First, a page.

Wednesday, January 16, 2008

Citroën "insults the whole Chinese nation"

A scowling Mao has caused consternation in China

When Citroën published a newspaper advertisement in Spain this week they may have thought that they were only targeting a Spanish audience. But in the age of the internet and global media, news can spread beyond cultural and political borders very fast indeed. But why would they be concerned? Surely a wider audience would increase the strength of their brand. Unfortunately for Citroën this would turn out to be a public relations disaster. So what is it that has caused so much consternation and who did Citroën offend?

China’s internet forums were buzzing after the full page advertisement hit Spanish newsstands. Many were outraged and offended that the car company should use a beloved icon of Communist China in an advertisement. Chairman Mao is still an important part of many people’s history in China and so for Citroën to use him in an attempt to sell cars was insulting to many.

The full-page advert featured the famous image of Mao Zedong that adorns Tiananmen Square. But it had been altered – his face was scrunched up in a half-baffled, half-quizzical look. Below was the caption: “At Citroën, the revolution never stops.” Given how often the image of Mao has been manipulated by Chinese artists, the marketing people obviously thought it was permissible to poke a little fun. But the Chinese people have not seen the funny side. The Global Times, a paper from the People’s Daily stable that likes to stoke nationalist sentiment, said that the advert “wantonly distorted” the image of Mao []. And no sooner than it had highlighted the issue than a firestorm of internet angst from Chinese netizens ensued [].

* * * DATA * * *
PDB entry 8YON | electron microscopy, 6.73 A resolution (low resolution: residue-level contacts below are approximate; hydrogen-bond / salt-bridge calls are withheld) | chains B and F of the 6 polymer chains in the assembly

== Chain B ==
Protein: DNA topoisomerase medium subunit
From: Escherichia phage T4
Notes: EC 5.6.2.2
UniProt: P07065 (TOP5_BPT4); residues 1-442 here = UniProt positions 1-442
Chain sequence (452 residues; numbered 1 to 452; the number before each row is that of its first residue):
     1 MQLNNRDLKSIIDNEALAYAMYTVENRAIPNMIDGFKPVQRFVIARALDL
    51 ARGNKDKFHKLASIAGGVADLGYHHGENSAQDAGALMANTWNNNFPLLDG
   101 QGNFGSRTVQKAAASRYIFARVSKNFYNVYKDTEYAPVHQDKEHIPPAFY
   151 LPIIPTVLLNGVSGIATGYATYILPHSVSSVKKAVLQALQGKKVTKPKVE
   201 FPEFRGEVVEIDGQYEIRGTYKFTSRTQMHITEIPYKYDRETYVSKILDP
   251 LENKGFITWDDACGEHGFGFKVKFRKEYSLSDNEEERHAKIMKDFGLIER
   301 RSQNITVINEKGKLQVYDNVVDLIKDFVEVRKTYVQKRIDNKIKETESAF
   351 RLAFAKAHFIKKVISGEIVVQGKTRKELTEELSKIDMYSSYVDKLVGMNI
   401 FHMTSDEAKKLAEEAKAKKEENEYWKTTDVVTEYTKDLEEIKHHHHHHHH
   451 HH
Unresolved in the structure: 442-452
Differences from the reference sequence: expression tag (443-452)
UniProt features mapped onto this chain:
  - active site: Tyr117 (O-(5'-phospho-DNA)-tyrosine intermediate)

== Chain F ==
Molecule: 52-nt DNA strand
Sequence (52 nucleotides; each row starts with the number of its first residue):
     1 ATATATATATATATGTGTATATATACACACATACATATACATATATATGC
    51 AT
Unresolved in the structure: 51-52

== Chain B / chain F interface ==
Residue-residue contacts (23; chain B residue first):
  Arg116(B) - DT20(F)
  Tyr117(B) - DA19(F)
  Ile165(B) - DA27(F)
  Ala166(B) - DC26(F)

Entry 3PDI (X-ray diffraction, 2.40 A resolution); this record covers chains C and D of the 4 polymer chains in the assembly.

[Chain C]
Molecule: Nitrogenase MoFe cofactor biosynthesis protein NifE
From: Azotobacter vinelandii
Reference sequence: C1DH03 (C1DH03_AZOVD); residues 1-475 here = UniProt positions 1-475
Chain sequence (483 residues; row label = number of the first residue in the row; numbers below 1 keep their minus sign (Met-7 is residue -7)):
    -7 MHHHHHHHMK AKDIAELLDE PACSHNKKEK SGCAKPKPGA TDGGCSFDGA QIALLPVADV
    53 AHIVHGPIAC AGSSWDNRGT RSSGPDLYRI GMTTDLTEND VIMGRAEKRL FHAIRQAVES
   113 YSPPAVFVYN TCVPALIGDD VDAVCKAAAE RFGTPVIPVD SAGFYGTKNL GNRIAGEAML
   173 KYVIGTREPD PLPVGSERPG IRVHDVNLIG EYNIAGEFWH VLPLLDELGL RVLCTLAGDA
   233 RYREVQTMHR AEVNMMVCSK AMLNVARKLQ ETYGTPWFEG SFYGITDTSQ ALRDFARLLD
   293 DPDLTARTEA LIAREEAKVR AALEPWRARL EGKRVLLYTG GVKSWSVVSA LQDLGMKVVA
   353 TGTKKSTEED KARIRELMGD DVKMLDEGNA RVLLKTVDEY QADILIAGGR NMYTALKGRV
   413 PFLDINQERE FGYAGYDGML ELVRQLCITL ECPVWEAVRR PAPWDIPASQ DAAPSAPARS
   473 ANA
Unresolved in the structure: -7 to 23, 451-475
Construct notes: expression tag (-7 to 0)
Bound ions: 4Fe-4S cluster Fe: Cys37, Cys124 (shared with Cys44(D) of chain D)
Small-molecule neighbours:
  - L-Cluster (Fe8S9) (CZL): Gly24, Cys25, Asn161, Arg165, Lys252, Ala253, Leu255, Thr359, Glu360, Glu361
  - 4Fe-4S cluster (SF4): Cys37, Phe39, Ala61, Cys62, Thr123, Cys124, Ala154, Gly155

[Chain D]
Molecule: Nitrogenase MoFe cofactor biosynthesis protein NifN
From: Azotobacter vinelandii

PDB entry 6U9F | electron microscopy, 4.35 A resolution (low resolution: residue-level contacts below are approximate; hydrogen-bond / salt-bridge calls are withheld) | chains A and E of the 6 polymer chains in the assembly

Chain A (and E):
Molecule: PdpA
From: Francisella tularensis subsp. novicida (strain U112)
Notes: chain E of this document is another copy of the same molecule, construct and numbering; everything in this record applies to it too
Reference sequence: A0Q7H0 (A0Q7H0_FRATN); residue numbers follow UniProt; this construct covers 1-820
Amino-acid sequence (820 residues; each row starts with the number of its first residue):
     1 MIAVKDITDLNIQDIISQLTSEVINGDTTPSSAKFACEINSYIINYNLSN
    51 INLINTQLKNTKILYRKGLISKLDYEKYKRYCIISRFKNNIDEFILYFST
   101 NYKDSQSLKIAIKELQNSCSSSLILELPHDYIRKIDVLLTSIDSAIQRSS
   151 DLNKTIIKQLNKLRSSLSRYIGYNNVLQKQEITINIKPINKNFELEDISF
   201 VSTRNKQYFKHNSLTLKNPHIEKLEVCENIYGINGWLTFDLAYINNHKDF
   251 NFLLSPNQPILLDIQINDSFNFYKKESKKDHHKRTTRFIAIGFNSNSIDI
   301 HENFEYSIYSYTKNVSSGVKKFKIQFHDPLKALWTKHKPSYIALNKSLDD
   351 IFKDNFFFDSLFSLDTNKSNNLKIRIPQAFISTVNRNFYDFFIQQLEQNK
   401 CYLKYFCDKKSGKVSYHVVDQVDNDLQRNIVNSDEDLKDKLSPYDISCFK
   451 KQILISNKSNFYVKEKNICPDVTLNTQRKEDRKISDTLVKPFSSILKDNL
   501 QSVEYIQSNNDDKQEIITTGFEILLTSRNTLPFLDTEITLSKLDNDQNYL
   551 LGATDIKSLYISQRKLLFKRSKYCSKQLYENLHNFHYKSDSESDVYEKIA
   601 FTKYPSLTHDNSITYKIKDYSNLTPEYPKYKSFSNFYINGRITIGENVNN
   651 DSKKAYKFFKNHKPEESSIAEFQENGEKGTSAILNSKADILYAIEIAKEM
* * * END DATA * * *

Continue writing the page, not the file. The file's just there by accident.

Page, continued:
The carmaker, which has invested heavily in China, was attempting to promote the idea that its ‘revolution’ to innovate and develop technology would continue; whilst Mao Zedong’s revolution had stopped. Under the Biblical quotation "Render unto Caesar the things which are Caesar's," the text talked up Citroën 's position as a car sales leader in a bombastic tone. "It's true, we are leaders, but at Citroën the revolution never stops … We are once more going to put in motion all the machinery of our technological ability, in order to repeat in 2008 the successes obtained in previous years" the advertisement read.

The Global Times described the manipulated image of Mao had been “wantonly distorted” and sparked many comments from readers. "As a Chinese, I felt greatly insulted when seeing this ad," a posting on web portal Tianya said. "It is not only insulting Chairman Mao, but the whole Chinese nation." Another comment said, "Chairman Mao is the symbol of China, and what Citroën did lacks basic respect to China".

Citroën pulled the advert and sent a letter of apology to the Global Times. “Citroën highly respects China’s representative figures and symbols,” the company said in a statement. " Citroën expresses regret for any displeasure caused by the advertisement and apologizes to all who have been hurt by it”. But for many Chinese people the apology fell on deaf ears. Another forum drew criticism of Citroën and called for a boycott of the company’s products. Spain was also singled out by some readers who had thought the country had been behind the advertisement. The fallout from this may not be as far reaching as causing a drop in sales of Citroën, but the issue does serve to highlight sensitivities between different cultures and how careful one needs to be in order not to offend [Financial Times / Reuters / BBC].

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